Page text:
By Marie Huey, Public Policy and Advocacy Coordinator

Ann Kaner-Roth

January Policy Hour started with a special announcement: the event is now named the Ann Kaner-Roth Policy Hour. Ann served as the Executive Director of Child Care Works from 2000-2008. She went on to spearhead work around marriage equality. At the time of her death in December 2017, she was serving as the Deputy Secretary of State—once again looking out for those who did not have a voice in our political system. In honor of her contributions to the field and her commitment to working in coalition, Policy Hour will be re-named the “Ann Kaner-Roth Policy Hour”.

This month’s discussion was about Minnesota early childhood data.

Anita Larson, MN Department of Education

Anita Larson from the Minnesota Department of Education (MDE), presented on their Early Childhood Longitudinal Data System. ECLDS (pronounces “e-sleds”) integrates data from several state agencies to provide information on program access and outcomes for young children. It is the Pre-K version of SLEDS (Statewide Longitudinal Education Data System).

MDE takes information from the other agencies, de-identifies it to protect privacy, and makes it available. The result is not real-time data for teachers to make classroom decisions, but rather information that shows how different groups of children participate in certain programs.

ECLDS was built around policy questions, providing a framework for the various data points. Types of questions the ECLDS answers include:

  • In which public early care and education programs did children participate prior to kindergarten?
  • What are the characteristics of children enrolled in kindergarten?
  • What experiences of children in Early Childhood Special Education influence 3rd grade assessments?

Results can be viewed by factors such as race and ethnicity, gender, and school district. The site is mobile-friendly and has several features which make it easy to revisit previous searches and share specific results with others. Currently, the site receives about 400 users every month. The main users are people around the state planning for Early Childhood Education services.

This video about Willmar shows one way communities can use the data system. They were able to identify children they weren’t reaching with their mobile preschool and then adjusted their outreach to connect with those people.

There is still more work to do on ECLDS. They are working to integrate child protection, early learning scholarships, and Head Start data. Children who only access private pay services are not currently captured in the tool.

MDE hopes to continue to make improvements for users as well. They are working on video tutorials, and on creating some data stories with the existing information. Check out what’s currently available, and take some time to look around, by visiting the site at:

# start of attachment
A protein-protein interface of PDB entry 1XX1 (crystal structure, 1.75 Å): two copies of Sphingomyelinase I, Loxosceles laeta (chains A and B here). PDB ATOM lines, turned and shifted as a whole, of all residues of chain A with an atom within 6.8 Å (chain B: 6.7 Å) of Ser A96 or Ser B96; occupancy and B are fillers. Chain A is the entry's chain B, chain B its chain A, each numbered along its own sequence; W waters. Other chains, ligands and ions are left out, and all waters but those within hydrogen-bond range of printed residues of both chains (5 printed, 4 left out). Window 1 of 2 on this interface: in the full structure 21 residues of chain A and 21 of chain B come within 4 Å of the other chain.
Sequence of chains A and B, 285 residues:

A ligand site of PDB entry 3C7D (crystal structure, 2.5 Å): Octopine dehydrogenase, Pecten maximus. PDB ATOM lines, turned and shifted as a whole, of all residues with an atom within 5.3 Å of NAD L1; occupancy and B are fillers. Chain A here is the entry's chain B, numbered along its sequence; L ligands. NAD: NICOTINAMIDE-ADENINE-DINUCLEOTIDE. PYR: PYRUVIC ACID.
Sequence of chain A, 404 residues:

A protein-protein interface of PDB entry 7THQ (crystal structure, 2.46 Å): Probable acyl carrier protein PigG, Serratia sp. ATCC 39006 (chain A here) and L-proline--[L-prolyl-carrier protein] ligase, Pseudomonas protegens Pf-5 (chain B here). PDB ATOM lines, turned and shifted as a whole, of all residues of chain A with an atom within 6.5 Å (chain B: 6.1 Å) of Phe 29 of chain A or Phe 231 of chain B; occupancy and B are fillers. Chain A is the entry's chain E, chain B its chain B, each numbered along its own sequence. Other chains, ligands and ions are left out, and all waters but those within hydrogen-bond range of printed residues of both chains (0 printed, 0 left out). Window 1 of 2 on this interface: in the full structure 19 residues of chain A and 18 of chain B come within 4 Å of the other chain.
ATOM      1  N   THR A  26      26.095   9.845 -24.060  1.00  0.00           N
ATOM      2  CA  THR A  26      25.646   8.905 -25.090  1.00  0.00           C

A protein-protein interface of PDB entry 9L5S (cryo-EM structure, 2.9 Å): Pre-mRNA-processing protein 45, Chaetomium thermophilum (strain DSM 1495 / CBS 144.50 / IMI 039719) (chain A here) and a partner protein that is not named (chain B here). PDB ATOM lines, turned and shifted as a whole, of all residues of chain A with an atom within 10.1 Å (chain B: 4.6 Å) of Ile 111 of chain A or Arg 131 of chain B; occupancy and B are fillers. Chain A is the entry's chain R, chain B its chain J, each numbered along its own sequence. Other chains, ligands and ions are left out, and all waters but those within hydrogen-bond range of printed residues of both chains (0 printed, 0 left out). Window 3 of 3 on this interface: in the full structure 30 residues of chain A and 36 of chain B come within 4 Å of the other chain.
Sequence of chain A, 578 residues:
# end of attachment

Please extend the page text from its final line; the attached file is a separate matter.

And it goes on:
You can also view the ECLDS user guide or a chart that illustrates Minnesota’s Children as 100 People.

Bharti Wahi, Executive Director of the Children’s Defense Fund – Minnesota

Bharti Wahi, Executive Director of Children’s Defense Fund-Minnesota, presented the organization’s Kid’s Count Data Book. It contains statewide data about how children are doing based on a variety of indicators. The data is also available by county. It looks at four main categories to provide a picture of how children are or are not meeting goals that:

  • Kids are living in economically stable households
  • Kids have access to health coverage and care
  • Kids have quality early childhood education experiences
  • Kids are safe in the home

The book provides a detailed look at these metrics, and you can explore it here.

Bharti highlighted two important trends. First, the older adult population is growing rapidly, especially in Greater Minnesota. It’s hard to know exactly how this will impact children, but it raises questions about who will take care of children and who will take care of the older adults.

Secord, our population continues to diversify, and children of color make up a larger percentage of the population. How will our systems address this knowing that we currently have drastic opportunity gaps?

A few additional considerations Bharti brought up:

  • In recent years, the percentage of children in poverty has declined, but many have not recovered to pre-recession levels.
  • Economic stability is a wage issue, not a work issue. The vast majority of low-income families are working hard, but they’re not making enough money.
  • Many children are eligible for programs but unable to participate due to a lack of funding. For instance, 85% of children who are income-eligible for the Child Care Assistance Program (CCAP) are unable to access it because there is no more funding available.
  • Health care coverage is an example of a victory for children as long as we don’t move backward. Only 3% of Minnesota children are uninsured, largely due to the hard work of advocates, a commitment from the state, and protections and policies in the Affordable Care Act

Find out more about how Minnesota Children are doing in the full Kids Count Data Book.

You can watch the entire January Ann Kaner-Roth Policy Hour on Facebook.